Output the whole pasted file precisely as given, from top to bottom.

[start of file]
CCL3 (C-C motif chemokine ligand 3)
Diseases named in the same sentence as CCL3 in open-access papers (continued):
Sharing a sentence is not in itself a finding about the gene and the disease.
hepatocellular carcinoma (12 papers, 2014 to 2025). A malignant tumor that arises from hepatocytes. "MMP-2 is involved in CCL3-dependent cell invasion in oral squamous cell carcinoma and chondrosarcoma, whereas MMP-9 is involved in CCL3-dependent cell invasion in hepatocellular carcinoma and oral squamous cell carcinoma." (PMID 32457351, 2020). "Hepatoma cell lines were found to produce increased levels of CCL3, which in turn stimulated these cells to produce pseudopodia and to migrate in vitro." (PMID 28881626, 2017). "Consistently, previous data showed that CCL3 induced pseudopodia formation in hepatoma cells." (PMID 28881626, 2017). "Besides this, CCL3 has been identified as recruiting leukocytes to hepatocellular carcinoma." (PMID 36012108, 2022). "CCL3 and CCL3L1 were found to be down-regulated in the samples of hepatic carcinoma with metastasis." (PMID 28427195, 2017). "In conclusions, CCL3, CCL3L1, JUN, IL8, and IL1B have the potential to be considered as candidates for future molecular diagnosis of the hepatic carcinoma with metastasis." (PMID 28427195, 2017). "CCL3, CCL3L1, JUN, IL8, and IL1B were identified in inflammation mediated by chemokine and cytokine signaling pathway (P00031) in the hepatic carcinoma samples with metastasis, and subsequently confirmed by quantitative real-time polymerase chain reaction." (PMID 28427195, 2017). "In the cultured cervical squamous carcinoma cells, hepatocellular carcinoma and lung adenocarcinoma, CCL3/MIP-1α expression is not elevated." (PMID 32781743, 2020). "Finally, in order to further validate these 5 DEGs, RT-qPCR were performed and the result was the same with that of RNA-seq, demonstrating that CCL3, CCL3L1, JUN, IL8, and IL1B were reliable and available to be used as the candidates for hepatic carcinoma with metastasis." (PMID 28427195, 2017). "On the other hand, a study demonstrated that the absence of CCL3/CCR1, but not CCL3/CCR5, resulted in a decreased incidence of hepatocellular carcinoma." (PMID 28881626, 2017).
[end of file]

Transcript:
CCL3 (C-C motif chemokine ligand 3)
Diseases named in the same sentence as CCL3 in open-access papers (continued):
Sharing a sentence is not in itself a finding about the gene and the disease.
hepatocellular carcinoma (12 papers, 2014 to 2025). A malignant tumor that arises from hepatocytes. "MMP-2 is involved in CCL3-dependent cell invasion in oral squamous cell carcinoma and chondrosarcoma, whereas MMP-9 is involved in CCL3-dependent cell invasion in hepatocellular carcinoma and oral squamous cell carcinoma." (PMID 32457351, 2020). "Hepatoma cell lines were found to produce increased levels of CCL3, which in turn stimulated these cells to produce pseudopodia and to migrate in vitro." (PMID 28881626, 2017). "Consistently, previous data showed that CCL3 induced pseudopodia formation in hepatoma cells." (PMID 28881626, 2017). "Besides this, CCL3 has been identified as recruiting leukocytes to hepatocellular carcinoma." (PMID 36012108, 2022). "CCL3 and CCL3L1 were found to be down-regulated in the samples of hepatic carcinoma with metastasis." (PMID 28427195, 2017). "In conclusions, CCL3, CCL3L1, JUN, IL8, and IL1B have the potential to be considered as candidates for future molecular diagnosis of the hepatic carcinoma with metastasis." (PMID 28427195, 2017). "CCL3, CCL3L1, JUN, IL8, and IL1B were identified in inflammation mediated by chemokine and cytokine signaling pathway (P00031) in the hepatic carcinoma samples with metastasis, and subsequently confirmed by quantitative real-time polymerase chain reaction." (PMID 28427195, 2017). "In the cultured cervical squamous carcinoma cells, hepatocellular carcinoma and lung adenocarcinoma, CCL3/MIP-1α expression is not elevated." (PMID 32781743, 2020). "Finally, in order to further validate these 5 DEGs, RT-qPCR were performed and the result was the same with that of RNA-seq, demonstrating that CCL3, CCL3L1, JUN, IL8, and IL1B were reliable and available to be used as the candidates for hepatic carcinoma with metastasis." (PMID 28427195, 2017). "On the other hand, a study demonstrated that the absence of CCL3/CCR1, but not CCL3/CCR5, resulted in a decreased incidence of hepatocellular carcinoma." (PMID 28881626, 2017).